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Updated: Aug 12, 2019

Based on the work of other Appleseed Centers, this project links banking institutions with members of the growing Latino population to increase access to financial institutions.

Legal Partners:

Adams and Reese

Baker Donelson

Skadden Arps

Community Partners:

Catholic Charities

Hispanic Apostolate

Credit Bureau of Baton Rouge

Baton Rouge Area Foundation

Greater New Orleans Foundation

Puentes New Orleans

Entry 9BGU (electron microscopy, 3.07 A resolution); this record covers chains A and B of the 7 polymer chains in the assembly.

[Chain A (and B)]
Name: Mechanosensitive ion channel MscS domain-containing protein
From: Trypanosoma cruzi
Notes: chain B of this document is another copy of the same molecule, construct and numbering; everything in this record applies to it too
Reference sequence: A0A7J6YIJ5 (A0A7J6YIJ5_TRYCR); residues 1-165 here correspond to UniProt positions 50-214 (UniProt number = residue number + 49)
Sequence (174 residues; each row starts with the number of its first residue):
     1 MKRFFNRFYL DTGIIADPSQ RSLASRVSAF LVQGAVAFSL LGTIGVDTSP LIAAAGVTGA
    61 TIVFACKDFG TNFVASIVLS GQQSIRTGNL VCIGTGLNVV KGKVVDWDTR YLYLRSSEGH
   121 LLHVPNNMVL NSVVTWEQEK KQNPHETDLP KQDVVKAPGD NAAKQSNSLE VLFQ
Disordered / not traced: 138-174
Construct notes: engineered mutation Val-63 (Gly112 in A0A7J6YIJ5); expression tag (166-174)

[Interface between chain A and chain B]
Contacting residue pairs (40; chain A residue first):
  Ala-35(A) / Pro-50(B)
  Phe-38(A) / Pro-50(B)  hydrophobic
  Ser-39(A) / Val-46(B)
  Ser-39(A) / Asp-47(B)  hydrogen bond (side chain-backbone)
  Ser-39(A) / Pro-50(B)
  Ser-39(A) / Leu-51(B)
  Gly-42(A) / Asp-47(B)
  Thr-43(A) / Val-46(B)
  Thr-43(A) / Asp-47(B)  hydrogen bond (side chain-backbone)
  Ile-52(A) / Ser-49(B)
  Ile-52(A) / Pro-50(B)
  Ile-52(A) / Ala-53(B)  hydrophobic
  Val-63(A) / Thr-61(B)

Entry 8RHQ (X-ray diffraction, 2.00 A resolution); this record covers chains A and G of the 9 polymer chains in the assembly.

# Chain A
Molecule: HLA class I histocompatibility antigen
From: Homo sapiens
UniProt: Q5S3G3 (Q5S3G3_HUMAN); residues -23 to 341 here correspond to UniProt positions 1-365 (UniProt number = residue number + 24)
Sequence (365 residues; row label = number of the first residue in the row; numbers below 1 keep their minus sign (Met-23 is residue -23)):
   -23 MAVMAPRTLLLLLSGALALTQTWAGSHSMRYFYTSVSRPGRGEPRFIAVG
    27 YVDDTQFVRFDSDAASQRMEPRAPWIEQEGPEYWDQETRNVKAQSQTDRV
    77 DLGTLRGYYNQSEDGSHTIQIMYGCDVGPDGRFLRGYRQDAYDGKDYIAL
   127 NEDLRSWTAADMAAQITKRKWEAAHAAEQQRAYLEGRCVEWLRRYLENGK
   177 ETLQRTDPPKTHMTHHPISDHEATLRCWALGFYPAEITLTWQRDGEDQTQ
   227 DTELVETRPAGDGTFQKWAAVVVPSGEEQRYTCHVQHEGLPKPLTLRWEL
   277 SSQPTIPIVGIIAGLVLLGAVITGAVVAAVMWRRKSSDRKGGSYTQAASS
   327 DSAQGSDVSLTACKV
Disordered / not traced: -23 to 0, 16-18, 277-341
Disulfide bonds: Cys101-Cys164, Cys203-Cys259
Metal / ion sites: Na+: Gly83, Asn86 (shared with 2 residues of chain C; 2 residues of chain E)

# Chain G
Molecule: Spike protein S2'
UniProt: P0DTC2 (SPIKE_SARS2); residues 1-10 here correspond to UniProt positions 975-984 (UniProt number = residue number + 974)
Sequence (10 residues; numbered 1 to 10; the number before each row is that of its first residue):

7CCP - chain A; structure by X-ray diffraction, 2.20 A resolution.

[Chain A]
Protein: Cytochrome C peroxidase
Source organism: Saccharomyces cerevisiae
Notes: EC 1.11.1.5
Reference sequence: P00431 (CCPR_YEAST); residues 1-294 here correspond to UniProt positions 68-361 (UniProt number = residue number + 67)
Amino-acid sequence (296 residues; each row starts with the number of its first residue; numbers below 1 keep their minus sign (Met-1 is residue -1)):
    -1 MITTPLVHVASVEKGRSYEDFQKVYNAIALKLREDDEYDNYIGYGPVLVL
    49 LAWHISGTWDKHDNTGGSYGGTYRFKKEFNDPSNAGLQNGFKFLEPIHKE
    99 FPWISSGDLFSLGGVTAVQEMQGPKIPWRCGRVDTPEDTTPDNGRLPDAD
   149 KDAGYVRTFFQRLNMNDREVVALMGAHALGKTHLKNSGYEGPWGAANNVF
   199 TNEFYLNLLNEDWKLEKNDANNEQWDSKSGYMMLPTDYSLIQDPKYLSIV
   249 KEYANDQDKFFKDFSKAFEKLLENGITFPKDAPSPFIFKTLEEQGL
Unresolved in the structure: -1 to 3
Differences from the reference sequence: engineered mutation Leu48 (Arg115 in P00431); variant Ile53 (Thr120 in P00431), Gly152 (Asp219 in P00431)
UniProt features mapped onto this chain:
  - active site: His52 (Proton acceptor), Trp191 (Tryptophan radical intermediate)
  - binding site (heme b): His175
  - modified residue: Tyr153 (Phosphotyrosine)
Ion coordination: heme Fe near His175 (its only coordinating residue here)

Latino immigrants are statistically much less likely to have bank accounts than the remainder of the population and therefore often pay exorbitant fees to cash checks and send remittances, must sometimes resort to predatory lending services, are unable to build assets and credit histories and have recently become easy targets for robbery. In 2009, Louisiana Appleseed released a LA Appleseed Immigrant Banking Report and conducted financial education programs aimed at increasing Latino access to financial institutions. The report highlights the economic importance of immigrants both locally and nationally and provides specific recommendations to financial institutions for increasing immigrant access to their services. Appleseed has used this report as a tool to advocate for the increased financial service and product options available through mainstream financial institutions for the Latino population. The project also provides financial institutions with guidance on regulatory issues pertaining to the implementation of these programs. In 2011, Louisiana Appleseed, in partnership with the Southeast Louisiana Alliance for Economic Inclusion (AEI), published “Find Your Financial Future: Louisiana Banks and Credit Unions.” Part of our Financial Access initiative, this statewide directory is a guide for consumers to learn more about Louisiana banks’ and credit unions’ offerings, especially free and low-cost services geared towards the unbanked and under-banked.

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